First, the court placed the burden of producing evidence that the consumer “knew that he was binding himself” on the producer before enforcing the contract. Id. at 404. Second, it applied its framework above and concluded that that the “design and content of the website, including the homepage, did not make the ‘terms of use’ readily and obviously available to Berkson.” Id. at 404. The court noted particularly that (a) the “hyperlink to the ‘terms of use’ was not in large font, all caps, or in bold,” (b) the terms of use was not “accessible from multiple locations on the webpage” (c) when the consumer “clicked ‘SIGN IN,’ the ‘terms of use’ did not appear in a new screen or in a pop-up window on the same screen,” and (d) the consumer was not required to scroll through the agreement before accepting it. Id. at 404. The “sign in” button, by contrast was very prominently displayed. Id. The court also noted that Gogo “did not have a practice of emailing or mailing the contents of the ‘terms of use’ to its customers.” Id. at 403.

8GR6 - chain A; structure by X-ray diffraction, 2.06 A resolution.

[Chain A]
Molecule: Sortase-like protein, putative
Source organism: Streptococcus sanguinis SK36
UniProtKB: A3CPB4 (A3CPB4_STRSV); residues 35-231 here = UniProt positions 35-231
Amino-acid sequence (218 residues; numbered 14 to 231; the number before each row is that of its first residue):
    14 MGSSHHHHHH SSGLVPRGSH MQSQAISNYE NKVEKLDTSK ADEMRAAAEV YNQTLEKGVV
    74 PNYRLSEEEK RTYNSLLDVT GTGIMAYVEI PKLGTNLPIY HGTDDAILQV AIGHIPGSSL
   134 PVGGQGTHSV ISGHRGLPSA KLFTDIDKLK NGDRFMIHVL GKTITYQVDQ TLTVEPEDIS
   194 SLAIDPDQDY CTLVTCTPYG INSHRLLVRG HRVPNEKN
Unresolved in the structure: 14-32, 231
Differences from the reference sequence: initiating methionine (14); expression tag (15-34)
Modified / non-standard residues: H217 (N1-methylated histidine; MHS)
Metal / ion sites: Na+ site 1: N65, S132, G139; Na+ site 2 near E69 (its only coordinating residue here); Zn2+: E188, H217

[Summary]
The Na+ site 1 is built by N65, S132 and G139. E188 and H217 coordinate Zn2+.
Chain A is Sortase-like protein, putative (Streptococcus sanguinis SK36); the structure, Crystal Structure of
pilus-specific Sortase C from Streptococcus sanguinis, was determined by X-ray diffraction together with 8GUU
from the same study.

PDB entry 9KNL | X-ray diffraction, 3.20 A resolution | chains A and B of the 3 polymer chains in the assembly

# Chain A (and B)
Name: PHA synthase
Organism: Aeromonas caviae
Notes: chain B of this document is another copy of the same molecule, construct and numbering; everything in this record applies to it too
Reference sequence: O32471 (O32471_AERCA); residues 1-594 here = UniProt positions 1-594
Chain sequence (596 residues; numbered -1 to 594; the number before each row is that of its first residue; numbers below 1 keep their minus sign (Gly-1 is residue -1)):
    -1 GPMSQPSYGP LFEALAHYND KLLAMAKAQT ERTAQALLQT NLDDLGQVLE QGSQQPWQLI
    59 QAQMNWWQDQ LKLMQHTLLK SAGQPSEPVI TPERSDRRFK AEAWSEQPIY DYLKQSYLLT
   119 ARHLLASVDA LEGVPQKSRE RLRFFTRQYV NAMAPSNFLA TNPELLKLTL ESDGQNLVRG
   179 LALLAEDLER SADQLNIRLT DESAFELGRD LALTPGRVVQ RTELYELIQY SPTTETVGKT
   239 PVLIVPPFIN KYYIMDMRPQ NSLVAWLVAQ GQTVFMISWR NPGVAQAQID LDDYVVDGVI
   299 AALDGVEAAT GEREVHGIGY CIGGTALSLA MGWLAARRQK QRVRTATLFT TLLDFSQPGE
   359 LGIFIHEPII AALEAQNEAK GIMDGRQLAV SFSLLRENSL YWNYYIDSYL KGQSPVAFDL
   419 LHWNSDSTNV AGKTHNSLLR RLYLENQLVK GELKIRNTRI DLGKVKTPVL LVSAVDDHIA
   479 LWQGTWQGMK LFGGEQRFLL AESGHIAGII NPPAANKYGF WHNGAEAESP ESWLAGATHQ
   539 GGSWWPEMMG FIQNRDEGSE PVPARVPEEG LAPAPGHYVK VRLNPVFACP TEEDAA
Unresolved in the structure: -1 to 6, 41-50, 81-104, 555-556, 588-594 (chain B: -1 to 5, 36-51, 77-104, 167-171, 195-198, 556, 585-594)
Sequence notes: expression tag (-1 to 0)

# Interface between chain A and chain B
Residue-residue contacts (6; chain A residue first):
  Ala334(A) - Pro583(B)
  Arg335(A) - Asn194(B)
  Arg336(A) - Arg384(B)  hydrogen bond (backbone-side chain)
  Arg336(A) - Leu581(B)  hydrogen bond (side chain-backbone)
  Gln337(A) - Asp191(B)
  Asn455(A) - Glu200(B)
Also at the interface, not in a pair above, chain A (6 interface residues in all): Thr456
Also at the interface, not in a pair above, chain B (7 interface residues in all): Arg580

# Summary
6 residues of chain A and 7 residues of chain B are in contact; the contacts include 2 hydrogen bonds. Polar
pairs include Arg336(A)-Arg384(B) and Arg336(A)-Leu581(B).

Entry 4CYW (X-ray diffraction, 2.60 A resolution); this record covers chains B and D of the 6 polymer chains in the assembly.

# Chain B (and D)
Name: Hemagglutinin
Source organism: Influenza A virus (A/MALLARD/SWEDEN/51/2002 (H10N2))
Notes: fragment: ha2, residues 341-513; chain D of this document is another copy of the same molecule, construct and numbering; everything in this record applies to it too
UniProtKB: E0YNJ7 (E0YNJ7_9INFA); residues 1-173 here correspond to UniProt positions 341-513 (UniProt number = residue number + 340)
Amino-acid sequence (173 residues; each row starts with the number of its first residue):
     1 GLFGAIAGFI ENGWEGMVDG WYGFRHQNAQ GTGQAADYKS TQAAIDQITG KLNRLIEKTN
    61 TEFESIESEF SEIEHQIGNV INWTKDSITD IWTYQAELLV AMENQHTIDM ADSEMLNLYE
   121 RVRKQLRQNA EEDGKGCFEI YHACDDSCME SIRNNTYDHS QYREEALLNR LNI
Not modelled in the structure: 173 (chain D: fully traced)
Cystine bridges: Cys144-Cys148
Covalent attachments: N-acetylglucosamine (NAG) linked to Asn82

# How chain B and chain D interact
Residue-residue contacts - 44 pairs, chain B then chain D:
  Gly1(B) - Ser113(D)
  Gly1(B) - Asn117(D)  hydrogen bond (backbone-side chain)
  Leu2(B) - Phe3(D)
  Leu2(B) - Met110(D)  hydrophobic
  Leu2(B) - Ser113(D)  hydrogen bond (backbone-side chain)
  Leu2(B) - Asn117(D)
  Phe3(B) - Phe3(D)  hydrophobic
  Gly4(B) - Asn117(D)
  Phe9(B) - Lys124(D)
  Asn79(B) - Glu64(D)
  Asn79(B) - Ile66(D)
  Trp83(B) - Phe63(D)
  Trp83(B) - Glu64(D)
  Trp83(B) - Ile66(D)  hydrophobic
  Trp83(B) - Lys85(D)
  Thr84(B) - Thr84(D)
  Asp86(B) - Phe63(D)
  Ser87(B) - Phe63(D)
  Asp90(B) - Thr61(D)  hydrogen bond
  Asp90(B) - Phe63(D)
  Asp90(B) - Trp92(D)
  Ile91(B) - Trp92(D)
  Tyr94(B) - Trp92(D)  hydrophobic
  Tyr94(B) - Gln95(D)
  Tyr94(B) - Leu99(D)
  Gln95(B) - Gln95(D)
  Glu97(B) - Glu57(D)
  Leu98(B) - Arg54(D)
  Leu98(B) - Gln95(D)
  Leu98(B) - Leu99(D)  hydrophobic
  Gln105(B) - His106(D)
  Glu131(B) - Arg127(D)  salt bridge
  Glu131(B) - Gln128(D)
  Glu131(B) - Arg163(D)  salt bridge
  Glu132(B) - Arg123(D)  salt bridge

The court distinguished Carnival Cruise Lines, Inc. v. Shute, 499 U.S. 585 (1991) where the U.S. Supreme Court enforced a forum-selection clause printed on a cruise ticket. It noted that the cruise ticket’s legend was printed in capital letters, made two references to the word “contract,” included the words “important” and “please read,” and provided information about where to find the contract terms. Id. at 403.

Gogo appealed to Second Circuit in April 2015, but by spring 2016, the parties had agreed to postpone the court’s consideration, and in May 2016 the appellant withdrew its appeal. See docket for Berkson v. Gogo LLC, 15-1407 (2d Cir. April 28, 2015).

Categories and definitions

Judge Weinstein provided (or reaffirmed) the following helpful definitions and classifications.

Browsewrap contracts